Here is what I wrote last winter about Vitamin A and skin and other problems.
Rain Rot or Rain Scald and lice are almost always nutrition related. Feeding adequate levels of Vitamin A will prevent almost all cases of rain rot and lice as well as many other conditions that occur mostly in horses with no access to green grass or in the winter and early spring when Vitamin A stores are depleted or intake is inadequate when horses are stabled. Other conditions related to a Vitamin A deficiency are:
1) Rough hair coat. Predisposition for getting skin conditions like rain rot and lice. These horses can look wormy even when they are not.
2) Goopy, runny, crusty eyes.
3) Mares failing to ovulate or conceive.
4) Mares failing to drop their afterbirth within 30 minutes of foaling.
I have recommended that several people initiate a program of supplementing vitamin A, especially during the late fall, winter and early spring months and all have reported having rain rot and lice disappear without any further medicating or treating.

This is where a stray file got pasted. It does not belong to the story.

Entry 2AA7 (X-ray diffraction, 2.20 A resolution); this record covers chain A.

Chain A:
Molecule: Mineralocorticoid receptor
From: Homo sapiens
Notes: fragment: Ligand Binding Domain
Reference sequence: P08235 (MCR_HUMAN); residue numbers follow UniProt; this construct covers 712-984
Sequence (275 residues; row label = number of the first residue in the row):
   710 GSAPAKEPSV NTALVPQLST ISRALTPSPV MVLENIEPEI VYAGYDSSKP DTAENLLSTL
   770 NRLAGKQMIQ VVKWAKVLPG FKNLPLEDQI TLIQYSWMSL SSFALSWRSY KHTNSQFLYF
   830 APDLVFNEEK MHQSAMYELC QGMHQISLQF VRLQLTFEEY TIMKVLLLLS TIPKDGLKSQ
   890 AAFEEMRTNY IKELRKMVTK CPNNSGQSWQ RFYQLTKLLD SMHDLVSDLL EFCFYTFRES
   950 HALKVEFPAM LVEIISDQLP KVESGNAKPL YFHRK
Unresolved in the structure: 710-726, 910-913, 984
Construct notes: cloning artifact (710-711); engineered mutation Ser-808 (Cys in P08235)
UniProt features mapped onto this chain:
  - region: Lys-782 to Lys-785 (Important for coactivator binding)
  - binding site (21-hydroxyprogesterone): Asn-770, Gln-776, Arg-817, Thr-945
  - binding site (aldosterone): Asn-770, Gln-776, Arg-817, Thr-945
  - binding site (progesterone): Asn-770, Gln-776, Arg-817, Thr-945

There are several ways to supplement Vitamin A. If a horse is seriously deficient, I recommend using the injectable form of Vitamin A only just give it orally and not in shot form. Start with about 5 cc and just squirt it into the horse's mouth. Then follow it up with 2 - 5 cc a week. You can get it at any feed or farm store that caters to stockmen. It is a non-prescription item or you can get it shipped from any one of several catalogs like Jeffers or Valley Vet.
This should be followed up with a good supplement that has high levels of Vitamin A. Farnam has a product called "Mare Plus". It will prevent rain rot and other conditions related to Vitamin A.
Vitamin A deficiency frequently is accompanied by a mineral deficiency -- mainly a Calcium deficiency. I feed a loose mineral supplement that contains high levels of Vitamin A plus Calcium, Magnesium and zinc. Since feeding it, I have not had ONE SINGLE CASE of Rain Rot or of lice. All but 4 or 5 of our 60 horses run out with no shelters other than trees, etc on large pastures. Most are not fed grain but only get free-choice winter pasture and/or free-choice round bales of mature grass hay. They get very little Beta Carotene (the precursor of Vitamin A) or Vitamin A from their diet.
When I get in a new horse with rain rot, I do not do anything other than put it on good feed and supplement Vitamin A. I will use oral Vitamin A for 3 or 4 weeks until just keeping out our mineral can take over.